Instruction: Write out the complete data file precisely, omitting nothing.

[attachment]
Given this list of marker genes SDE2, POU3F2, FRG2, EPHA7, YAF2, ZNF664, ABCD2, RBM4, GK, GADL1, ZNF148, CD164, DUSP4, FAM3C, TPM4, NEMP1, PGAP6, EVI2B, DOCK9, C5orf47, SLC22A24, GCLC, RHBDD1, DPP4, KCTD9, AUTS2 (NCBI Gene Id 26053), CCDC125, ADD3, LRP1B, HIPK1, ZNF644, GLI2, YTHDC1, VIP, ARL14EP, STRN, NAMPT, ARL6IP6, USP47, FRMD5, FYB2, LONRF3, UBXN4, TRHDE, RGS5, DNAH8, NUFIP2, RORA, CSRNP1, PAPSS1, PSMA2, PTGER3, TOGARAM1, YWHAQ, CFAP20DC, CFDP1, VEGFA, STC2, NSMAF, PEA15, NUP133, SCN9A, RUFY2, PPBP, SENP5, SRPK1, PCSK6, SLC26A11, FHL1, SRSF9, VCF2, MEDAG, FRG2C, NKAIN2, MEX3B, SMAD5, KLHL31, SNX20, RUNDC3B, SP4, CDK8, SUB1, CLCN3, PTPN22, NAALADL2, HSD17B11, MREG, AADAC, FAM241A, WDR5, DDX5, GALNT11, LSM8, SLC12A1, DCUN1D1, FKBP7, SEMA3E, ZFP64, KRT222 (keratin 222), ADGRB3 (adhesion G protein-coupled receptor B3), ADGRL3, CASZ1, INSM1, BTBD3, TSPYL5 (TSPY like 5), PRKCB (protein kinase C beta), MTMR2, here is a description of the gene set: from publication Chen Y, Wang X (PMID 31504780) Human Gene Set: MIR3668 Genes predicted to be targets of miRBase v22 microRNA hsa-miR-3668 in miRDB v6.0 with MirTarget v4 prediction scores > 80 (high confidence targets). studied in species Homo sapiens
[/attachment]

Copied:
Given this list of marker genes SDE2, POU3F2, FRG2, EPHA7, YAF2, ZNF664, ABCD2, RBM4, GK, GADL1, ZNF148, CD164, DUSP4, FAM3C, TPM4, NEMP1, PGAP6, EVI2B, DOCK9, C5orf47, SLC22A24, GCLC, RHBDD1, DPP4, KCTD9, AUTS2 (NCBI Gene Id 26053), CCDC125, ADD3, LRP1B, HIPK1, ZNF644, GLI2, YTHDC1, VIP, ARL14EP, STRN, NAMPT, ARL6IP6, USP47, FRMD5, FYB2, LONRF3, UBXN4, TRHDE, RGS5, DNAH8, NUFIP2, RORA, CSRNP1, PAPSS1, PSMA2, PTGER3, TOGARAM1, YWHAQ, CFAP20DC, CFDP1, VEGFA, STC2, NSMAF, PEA15, NUP133, SCN9A, RUFY2, PPBP, SENP5, SRPK1, PCSK6, SLC26A11, FHL1, SRSF9, VCF2, MEDAG, FRG2C, NKAIN2, MEX3B, SMAD5, KLHL31, SNX20, RUNDC3B, SP4, CDK8, SUB1, CLCN3, PTPN22, NAALADL2, HSD17B11, MREG, AADAC, FAM241A, WDR5, DDX5, GALNT11, LSM8, SLC12A1, DCUN1D1, FKBP7, SEMA3E, ZFP64, KRT222 (keratin 222), ADGRB3 (adhesion G protein-coupled receptor B3), ADGRL3, CASZ1, INSM1, BTBD3, TSPYL5 (TSPY like 5), PRKCB (protein kinase C beta), MTMR2, here is a description of the gene set: from publication Chen Y, Wang X (PMID 31504780) Human Gene Set: MIR3668 Genes predicted to be targets of miRBase v22 microRNA hsa-miR-3668 in miRDB v6.0 with MirTarget v4 prediction scores > 80 (high confidence targets). studied in species Homo sapiens